Sunday, June 22, 2014

10 Unique Painting Ideas for Boys

My boys love to paint and are even more excited when that painting doesn't involve paint brushes.   I've heard from many of my friends with boys that their kids don't like to sit for painting, so I've compiled some unique painting methods to intrigue the reluctant Picassos in your life!  Yes, ALL of these ideas are also great for girls, but since I've tried them with boys, I can definitely attest to the fact that every single boy I've tried them with has loved them!  They love the noise, the mess, and the novelty of using something besides traditional paintbrushes for their art!
10 Unique Painting Ideas for Boys - Mamas Like Me


1.  Coffee Can Marble Painting - Crayon Box Chronicles
2.  Yarn Line Painting - Crayon Box Chronicles
3.  Melting Insect Painting - Crayon Box Chronicles
4.  Bouncy Ball Art - Crayon Box Chronicles
5.  Track Painting - Crayon Box Chronicles
6.  Bubble Wrap Painting - Crayon Box Chronicles
7.  Cookie Cutter Painting - Crayon Box Chronicles
8.  Dinosaur Painting - Mamas Like Me
9.  Ice Pop Painting - Mamas Like Me
10.  Cotton Ball Painting - Mamas Like Me

 Want more ideas for spending time with your kids?  Be sure to follow us on our Facebook or Pinterest pages and sign up for emails to keep up with all the latest crafts, activities, and kid-friendly recipes!

 photo HopforHope_zpsdaacc16f.jpg 

You may have also noticed that most of these ideas come from my dear friend Heather at Crayon Box Chronicles.  This post is part of the Hop for Hope to support Heather and her sweet baby Savannah Hope.  The following is the story of Savannah's fight to survive taken directly from her support page:

Savannah Hope is in need of your love, support, and prayers. She is currently fighting for her life at the NICU at University of California San Francisco.  She was born with a life threatening birth defect called Congenital Diaphragmatic Hernia (CDH).  Her mother, Heather, has undergone complicated in utero tracheal occlusion surgery at 29 weeks to try to give Savannah a better chance at survival.  Sadly, the surgery was unsuccessful in improving her lung growth.  With just a 30% chance of survival, she has a long and hard fight to become stable enough to undergo surgery to move her organs back and repair the defect.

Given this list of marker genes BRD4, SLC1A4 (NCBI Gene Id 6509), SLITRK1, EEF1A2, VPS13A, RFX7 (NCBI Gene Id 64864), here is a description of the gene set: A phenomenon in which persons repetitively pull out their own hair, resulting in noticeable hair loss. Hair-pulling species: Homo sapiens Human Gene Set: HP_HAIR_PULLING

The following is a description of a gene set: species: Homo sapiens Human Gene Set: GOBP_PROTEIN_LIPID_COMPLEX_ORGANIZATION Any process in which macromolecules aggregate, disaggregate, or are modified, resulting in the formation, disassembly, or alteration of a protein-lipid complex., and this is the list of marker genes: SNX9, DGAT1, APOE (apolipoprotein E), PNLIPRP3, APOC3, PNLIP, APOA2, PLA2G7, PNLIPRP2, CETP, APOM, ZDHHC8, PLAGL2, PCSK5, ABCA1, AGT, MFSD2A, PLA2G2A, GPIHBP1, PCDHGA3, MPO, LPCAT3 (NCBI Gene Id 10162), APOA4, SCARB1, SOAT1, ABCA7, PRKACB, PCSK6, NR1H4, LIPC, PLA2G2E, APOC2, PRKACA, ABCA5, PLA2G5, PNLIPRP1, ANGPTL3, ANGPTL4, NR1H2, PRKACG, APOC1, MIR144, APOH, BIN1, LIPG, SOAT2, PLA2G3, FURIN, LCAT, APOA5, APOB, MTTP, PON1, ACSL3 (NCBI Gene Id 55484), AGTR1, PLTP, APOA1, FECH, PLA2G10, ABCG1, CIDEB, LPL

Her Condition
Congenital Diaphragmatic Hernia (CDH) is a birth defect of the diaphragm. Essentially with CDH there is a hole in the diaphragm that allows organs from the diaphragm to move into the chest and thereby compromising critical lung development.  CDH affects about one in every 2,500 live births per year.
Savannah has severe left CDH with less than 10-15% lung tissue. She is also ‘liver-up’ meaning her liver and contents of her abdomen are in her chest putting extensive pressure on her heart and underdeveloped lungs.  As expected, she has pulmonary hypertension as well.  Savannah was diagnosed at 19 weeks during a routine ultrasound and genetics counseling session for down syndrome.
Baby Savannah is truly a fighter, having survived complicated tracheal occlusion surgery while in utero.  Only just a few days after her birth on June 10th, she had her CDH repair surgery to move her displaced organs.
On June 14th the doctors at UCSF decided that sweet baby Savannah had to go on ECMO (full life support). Her tiny little lungs are just not strong enough to function properly at this point.  She is resting her lungs for 7-10 days and will be taken off life support to see if she can cross this hurdle to recovery.